July's Pylon of the Month comes from County Durham and whilst there are many more striking images of pylons on the blog, there is always a place for the quotidian picture taken on a whim - in this case, whilst stopping for petrol on the A167 a few miles south of the city of Durham. The pylon is on the 400 kV line that when viewed on open infrastructure map appears to originate from Blyth substation (via Stella West).
This is exciting news because Blyth is the substation next to the Cambois converter station which is where the North Sea Link from Norway makes landfall:
The North Sea Link is a 1,400 MW high-voltage direct current submarine power cable between Norway and the United Kingdom. At 720 km (450 mi) it is the longest subsea interconnector in the world. The cable became operational on 1 October 2021.
For more on interconnectors and the UK, this Financial Times article is worth reading. It notes that the cable has a capacity of 1.4 GW and that:
Interconnectors are a key part of the UK strategy for cutting emissions and boosting offshore wind because they allow the UK grid to share or import power depending on supply and demand.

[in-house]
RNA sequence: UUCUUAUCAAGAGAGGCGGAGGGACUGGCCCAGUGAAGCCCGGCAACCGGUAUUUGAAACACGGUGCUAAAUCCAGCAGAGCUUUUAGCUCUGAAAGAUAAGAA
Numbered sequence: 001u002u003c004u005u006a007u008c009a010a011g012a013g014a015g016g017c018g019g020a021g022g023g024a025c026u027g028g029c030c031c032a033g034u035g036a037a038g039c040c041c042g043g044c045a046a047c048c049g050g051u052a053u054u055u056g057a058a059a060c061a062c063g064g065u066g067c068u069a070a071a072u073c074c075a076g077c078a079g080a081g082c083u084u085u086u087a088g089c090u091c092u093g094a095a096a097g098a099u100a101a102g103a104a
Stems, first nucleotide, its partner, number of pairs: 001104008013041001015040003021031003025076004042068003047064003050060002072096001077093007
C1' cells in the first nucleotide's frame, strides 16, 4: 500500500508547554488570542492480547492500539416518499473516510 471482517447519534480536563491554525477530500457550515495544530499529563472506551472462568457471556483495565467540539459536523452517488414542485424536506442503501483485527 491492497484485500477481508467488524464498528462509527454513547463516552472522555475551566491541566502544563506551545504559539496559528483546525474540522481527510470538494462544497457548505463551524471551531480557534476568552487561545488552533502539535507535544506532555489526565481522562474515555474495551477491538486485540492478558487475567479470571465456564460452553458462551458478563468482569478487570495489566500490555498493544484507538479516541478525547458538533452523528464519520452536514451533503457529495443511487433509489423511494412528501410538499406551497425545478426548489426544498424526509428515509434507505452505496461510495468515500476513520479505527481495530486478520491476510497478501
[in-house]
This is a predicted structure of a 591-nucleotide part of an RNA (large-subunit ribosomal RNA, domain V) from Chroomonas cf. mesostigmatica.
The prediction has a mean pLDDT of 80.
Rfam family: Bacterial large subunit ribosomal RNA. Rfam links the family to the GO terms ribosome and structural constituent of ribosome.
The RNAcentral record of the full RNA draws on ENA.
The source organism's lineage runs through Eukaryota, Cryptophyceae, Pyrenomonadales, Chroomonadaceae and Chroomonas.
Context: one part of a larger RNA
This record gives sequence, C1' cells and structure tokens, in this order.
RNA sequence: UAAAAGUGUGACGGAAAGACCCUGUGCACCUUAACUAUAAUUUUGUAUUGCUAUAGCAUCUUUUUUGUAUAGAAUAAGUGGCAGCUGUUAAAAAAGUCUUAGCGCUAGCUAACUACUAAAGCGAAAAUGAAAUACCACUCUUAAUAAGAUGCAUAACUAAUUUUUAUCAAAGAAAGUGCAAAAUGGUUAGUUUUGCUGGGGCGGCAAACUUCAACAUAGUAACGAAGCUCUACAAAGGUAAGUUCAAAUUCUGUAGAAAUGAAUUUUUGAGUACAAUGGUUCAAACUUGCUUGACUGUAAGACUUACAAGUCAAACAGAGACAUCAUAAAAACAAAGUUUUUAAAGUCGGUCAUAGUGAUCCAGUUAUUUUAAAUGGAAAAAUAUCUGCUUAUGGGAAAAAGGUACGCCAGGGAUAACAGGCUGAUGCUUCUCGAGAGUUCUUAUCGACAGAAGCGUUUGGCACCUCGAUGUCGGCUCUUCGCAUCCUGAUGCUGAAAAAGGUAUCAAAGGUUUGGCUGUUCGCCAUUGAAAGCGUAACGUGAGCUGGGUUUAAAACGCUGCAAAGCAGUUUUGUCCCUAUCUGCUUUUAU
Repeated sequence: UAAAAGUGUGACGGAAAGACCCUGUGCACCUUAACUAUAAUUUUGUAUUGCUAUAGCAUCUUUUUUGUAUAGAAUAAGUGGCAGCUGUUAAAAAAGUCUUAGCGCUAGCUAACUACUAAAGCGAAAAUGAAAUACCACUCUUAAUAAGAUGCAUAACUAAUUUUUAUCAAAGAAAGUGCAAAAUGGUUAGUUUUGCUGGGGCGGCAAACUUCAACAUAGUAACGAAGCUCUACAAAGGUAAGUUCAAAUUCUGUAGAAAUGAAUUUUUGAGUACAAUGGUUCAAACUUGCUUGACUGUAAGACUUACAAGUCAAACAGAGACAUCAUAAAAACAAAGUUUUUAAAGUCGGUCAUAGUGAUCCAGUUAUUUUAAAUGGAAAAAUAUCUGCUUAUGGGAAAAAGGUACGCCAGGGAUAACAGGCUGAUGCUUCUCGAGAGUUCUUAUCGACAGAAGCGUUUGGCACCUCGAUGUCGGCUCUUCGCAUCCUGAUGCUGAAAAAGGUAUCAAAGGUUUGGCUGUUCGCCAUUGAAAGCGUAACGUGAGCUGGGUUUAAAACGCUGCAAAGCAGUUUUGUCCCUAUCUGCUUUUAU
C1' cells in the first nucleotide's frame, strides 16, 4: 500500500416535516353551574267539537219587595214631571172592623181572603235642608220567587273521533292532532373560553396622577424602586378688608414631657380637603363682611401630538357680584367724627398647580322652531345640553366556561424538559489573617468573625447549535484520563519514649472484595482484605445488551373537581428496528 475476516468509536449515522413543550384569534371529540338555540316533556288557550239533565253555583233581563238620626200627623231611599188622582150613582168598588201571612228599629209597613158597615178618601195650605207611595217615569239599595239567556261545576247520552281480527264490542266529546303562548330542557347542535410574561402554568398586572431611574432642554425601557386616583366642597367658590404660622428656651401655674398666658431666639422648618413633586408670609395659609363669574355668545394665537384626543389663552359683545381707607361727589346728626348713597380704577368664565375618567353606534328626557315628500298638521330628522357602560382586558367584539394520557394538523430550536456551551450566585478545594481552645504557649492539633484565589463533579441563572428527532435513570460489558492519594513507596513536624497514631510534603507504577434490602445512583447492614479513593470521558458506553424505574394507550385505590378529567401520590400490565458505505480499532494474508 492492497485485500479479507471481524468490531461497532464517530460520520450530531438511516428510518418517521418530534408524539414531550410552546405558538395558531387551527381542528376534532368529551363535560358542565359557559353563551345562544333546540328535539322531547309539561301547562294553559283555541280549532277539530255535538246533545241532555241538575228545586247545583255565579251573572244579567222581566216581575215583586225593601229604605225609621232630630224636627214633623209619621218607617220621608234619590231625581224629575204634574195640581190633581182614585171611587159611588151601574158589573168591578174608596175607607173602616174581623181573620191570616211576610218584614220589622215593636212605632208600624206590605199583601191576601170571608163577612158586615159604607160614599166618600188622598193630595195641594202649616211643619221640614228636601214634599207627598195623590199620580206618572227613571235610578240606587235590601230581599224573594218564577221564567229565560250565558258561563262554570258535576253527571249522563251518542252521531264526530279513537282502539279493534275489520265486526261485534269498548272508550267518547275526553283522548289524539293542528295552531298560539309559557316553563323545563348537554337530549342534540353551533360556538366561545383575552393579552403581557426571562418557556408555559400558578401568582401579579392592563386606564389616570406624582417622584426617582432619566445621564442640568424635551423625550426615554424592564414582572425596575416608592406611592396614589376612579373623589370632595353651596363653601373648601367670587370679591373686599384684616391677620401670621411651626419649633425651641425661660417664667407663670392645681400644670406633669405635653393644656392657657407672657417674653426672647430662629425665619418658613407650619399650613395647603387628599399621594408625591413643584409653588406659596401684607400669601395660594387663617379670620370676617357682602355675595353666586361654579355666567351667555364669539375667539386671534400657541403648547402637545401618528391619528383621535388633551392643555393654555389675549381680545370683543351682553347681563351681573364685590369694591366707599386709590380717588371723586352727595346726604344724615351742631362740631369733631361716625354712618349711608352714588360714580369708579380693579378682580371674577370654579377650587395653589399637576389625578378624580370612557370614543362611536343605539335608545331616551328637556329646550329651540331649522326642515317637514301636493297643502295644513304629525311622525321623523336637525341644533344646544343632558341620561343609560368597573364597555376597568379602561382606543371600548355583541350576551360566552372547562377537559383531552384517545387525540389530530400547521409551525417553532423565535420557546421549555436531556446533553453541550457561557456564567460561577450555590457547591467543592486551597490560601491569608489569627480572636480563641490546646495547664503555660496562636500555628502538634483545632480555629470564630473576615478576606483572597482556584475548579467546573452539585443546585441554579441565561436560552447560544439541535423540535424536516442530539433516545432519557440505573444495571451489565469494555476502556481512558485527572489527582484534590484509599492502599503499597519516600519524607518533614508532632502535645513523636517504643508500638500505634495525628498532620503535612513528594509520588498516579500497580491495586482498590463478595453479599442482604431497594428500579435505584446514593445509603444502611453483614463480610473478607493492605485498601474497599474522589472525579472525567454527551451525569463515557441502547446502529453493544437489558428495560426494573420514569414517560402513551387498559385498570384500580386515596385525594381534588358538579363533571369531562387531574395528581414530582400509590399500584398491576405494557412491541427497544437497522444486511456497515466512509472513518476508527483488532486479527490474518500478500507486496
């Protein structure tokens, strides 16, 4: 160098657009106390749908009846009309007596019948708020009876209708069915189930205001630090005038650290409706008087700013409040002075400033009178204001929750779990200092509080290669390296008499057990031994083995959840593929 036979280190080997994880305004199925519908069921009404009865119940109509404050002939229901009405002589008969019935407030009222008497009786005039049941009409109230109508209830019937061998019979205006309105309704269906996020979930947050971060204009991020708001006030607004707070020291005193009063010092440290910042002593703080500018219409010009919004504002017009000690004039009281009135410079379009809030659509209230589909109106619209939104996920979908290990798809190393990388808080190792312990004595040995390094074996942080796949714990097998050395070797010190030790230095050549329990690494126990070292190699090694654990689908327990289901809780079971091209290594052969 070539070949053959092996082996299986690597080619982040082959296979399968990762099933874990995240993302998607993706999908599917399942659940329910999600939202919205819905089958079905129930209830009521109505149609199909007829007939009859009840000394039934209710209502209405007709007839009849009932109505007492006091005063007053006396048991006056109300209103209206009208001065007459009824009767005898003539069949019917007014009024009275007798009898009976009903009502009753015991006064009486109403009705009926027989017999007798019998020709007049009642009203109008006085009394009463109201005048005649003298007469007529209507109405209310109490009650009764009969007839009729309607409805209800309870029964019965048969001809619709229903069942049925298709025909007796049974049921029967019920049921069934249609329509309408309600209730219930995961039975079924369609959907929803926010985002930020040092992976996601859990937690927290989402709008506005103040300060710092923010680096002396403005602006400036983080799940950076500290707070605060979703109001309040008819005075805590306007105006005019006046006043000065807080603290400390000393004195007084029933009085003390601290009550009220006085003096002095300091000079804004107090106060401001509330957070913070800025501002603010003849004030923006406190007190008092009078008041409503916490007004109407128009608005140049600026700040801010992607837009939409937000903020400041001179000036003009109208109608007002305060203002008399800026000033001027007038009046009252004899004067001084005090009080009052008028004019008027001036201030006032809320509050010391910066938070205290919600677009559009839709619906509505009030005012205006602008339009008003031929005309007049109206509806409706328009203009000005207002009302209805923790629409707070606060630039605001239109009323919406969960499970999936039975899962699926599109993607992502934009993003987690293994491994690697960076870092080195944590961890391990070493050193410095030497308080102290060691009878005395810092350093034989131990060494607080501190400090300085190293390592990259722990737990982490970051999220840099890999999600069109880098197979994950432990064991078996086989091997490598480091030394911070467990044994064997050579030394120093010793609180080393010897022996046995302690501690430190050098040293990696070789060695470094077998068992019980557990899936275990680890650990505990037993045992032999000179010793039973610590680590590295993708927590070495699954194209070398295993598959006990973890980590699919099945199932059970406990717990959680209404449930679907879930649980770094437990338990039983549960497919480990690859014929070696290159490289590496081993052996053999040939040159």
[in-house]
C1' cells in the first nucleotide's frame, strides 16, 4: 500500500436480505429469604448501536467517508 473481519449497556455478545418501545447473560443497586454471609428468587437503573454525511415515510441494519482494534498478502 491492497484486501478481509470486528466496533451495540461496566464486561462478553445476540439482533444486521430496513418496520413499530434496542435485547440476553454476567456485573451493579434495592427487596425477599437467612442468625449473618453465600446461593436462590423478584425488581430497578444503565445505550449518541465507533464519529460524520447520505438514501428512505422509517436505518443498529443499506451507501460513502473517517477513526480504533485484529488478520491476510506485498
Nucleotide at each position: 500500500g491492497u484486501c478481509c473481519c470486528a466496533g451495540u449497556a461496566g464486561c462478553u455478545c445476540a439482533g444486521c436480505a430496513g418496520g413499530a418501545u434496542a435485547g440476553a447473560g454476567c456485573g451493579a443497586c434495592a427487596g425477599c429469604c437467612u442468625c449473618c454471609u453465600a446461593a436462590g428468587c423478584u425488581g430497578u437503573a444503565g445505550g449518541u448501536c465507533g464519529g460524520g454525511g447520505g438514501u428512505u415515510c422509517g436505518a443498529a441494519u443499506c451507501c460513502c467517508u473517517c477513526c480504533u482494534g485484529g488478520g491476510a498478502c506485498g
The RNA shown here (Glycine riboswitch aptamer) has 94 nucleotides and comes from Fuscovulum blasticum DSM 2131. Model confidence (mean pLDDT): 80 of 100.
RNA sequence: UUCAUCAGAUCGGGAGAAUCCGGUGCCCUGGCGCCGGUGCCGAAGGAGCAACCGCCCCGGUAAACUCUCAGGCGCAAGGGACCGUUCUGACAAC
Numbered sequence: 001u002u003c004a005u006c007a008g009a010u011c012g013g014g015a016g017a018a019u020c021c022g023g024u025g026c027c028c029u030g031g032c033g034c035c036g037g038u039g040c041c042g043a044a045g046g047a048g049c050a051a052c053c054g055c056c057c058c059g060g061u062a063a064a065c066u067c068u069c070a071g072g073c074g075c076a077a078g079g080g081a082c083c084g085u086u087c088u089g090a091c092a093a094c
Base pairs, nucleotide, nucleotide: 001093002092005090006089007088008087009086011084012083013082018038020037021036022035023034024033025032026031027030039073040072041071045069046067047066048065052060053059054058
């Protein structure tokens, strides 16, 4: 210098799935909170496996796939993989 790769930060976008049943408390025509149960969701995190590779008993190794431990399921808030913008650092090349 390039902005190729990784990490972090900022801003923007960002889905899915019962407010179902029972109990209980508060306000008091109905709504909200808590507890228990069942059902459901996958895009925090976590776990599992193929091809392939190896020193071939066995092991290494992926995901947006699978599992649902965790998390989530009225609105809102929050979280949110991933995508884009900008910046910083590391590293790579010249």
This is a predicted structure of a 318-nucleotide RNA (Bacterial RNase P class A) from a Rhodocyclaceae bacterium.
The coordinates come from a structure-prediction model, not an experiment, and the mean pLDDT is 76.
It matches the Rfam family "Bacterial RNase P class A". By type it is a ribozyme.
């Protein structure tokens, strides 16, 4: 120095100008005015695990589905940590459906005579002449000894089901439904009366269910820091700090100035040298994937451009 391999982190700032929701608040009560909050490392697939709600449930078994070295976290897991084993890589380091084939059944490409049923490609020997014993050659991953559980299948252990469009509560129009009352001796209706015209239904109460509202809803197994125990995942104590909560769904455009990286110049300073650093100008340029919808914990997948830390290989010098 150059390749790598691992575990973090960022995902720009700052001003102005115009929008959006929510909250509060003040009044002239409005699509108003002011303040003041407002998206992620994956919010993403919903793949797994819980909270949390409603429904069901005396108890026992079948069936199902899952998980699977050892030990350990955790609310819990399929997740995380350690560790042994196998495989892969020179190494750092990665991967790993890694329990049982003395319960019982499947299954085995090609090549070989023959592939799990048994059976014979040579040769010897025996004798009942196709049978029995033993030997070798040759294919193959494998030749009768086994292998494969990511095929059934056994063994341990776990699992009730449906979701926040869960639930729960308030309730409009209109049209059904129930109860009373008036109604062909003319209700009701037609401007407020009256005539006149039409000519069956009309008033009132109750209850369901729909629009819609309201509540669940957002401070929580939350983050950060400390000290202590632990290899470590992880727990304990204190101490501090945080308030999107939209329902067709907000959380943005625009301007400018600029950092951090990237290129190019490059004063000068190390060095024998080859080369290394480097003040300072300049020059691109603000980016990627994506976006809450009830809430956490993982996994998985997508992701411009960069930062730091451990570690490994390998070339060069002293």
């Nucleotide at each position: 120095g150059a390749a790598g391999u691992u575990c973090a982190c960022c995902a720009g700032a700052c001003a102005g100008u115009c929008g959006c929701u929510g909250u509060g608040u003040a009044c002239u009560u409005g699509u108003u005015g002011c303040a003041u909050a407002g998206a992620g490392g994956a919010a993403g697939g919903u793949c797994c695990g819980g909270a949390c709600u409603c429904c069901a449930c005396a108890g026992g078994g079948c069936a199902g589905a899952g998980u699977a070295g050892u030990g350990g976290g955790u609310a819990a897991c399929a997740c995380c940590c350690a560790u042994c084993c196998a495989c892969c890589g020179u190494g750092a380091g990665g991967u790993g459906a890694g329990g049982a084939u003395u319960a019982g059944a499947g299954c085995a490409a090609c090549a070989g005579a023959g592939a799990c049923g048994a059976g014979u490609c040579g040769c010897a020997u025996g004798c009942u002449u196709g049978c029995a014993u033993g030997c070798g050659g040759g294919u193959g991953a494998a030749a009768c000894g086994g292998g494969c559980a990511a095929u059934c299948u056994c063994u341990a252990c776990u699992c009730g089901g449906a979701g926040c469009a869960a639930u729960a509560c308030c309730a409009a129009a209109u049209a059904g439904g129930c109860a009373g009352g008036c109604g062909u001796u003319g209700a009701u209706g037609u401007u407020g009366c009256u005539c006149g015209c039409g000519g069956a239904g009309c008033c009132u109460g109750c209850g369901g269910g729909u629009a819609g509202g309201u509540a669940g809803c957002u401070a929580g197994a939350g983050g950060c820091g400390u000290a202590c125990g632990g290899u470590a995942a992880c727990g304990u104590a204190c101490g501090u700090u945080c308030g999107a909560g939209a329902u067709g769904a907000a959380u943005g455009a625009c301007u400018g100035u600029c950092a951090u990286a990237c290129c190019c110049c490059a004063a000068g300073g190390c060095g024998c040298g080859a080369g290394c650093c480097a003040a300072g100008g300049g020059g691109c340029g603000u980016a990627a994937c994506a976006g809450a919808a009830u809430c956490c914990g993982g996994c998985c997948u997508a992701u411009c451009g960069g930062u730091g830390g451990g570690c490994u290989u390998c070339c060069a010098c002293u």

Anyway, from the pylon to the personal. The reason for the visit to Durham was my daughter's graduation and it was lovely to celebrate her success although COVID had delayed the ceremony by a year. If you find yourself in the North East then as well as ticking off a few electricity infrastructure sites from your bucket list, Durham Cathedral is also spectacular and well worth some of your time. In fact, at the risk of causing offence to fans of the blog, if you have limited time I'd prioritise the cathedral. That's all for now. With the return of travel, next month's pylon will hopefully be a holiday pylon.